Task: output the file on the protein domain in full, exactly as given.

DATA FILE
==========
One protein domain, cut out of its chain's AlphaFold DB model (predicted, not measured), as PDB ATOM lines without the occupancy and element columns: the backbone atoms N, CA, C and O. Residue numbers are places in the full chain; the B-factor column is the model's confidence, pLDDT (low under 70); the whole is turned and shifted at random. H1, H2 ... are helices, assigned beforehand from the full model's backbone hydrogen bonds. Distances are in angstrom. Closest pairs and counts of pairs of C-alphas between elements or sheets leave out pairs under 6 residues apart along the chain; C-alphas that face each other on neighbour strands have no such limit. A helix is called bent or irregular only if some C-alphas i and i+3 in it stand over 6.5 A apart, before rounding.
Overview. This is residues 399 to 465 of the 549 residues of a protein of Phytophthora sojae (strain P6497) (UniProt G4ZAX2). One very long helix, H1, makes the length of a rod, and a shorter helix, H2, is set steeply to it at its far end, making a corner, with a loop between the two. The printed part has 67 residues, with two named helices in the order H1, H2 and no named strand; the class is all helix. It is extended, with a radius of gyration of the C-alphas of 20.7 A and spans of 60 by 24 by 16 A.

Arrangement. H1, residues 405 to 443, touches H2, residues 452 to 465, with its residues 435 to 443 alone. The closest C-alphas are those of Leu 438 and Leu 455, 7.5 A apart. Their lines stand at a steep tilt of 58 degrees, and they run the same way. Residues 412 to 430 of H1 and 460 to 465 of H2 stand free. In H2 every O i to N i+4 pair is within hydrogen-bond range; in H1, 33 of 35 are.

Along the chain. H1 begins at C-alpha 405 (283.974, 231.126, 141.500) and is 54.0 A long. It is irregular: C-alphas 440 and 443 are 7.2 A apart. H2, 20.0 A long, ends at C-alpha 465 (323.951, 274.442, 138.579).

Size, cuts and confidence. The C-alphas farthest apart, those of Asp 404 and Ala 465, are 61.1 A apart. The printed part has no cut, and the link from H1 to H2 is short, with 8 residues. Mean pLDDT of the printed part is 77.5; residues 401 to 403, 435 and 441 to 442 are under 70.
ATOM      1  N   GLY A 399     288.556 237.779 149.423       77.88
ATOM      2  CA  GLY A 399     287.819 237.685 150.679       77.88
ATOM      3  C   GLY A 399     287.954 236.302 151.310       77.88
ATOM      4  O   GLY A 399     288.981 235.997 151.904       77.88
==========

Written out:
One protein domain, cut out of its chain's AlphaFold DB model (predicted, not measured), as PDB ATOM lines without the occupancy and element columns: the backbone atoms N, CA, C and O. Residue numbers are places in the full chain; the B-factor column is the model's confidence, pLDDT (low under 70); the whole is turned and shifted at random. H1, H2 ... are helices, assigned beforehand from the full model's backbone hydrogen bonds. Distances are in angstrom. Closest pairs and counts of pairs of C-alphas between elements or sheets leave out pairs under 6 residues apart along the chain; C-alphas that face each other on neighbour strands have no such limit. A helix is called bent or irregular only if some C-alphas i and i+3 in it stand over 6.5 A apart, before rounding.
Overview. This is residues 399 to 465 of the 549 residues of a protein of Phytophthora sojae (strain P6497) (UniProt G4ZAX2). One very long helix, H1, makes the length of a rod, and a shorter helix, H2, is set steeply to it at its far end, making a corner, with a loop between the two. The printed part has 67 residues, with two named helices in the order H1, H2 and no named strand; the class is all helix. It is extended, with a radius of gyration of the C-alphas of 20.7 A and spans of 60 by 24 by 16 A.

Arrangement. H1, residues 405 to 443, touches H2, residues 452 to 465, with its residues 435 to 443 alone. The closest C-alphas are those of Leu 438 and Leu 455, 7.5 A apart. Their lines stand at a steep tilt of 58 degrees, and they run the same way. Residues 412 to 430 of H1 and 460 to 465 of H2 stand free. In H2 every O i to N i+4 pair is within hydrogen-bond range; in H1, 33 of 35 are.

Along the chain. H1 begins at C-alpha 405 (283.974, 231.126, 141.500) and is 54.0 A long. It is irregular: C-alphas 440 and 443 are 7.2 A apart. H2, 20.0 A long, ends at C-alpha 465 (323.951, 274.442, 138.579).

Size, cuts and confidence. The C-alphas farthest apart, those of Asp 404 and Ala 465, are 61.1 A apart. The printed part has no cut, and the link from H1 to H2 is short, with 8 residues. Mean pLDDT of the printed part is 77.5; residues 401 to 403, 435 and 441 to 442 are under 70.
ATOM      1  N   GLY A 399     288.556 237.779 149.423       77.88
ATOM      2  CA  GLY A 399     287.819 237.685 150.679       77.88
ATOM      3  C   GLY A 399     287.954 236.302 151.310       77.88
ATOM      4  O   GLY A 399     288.981 235.997 151.904       77.88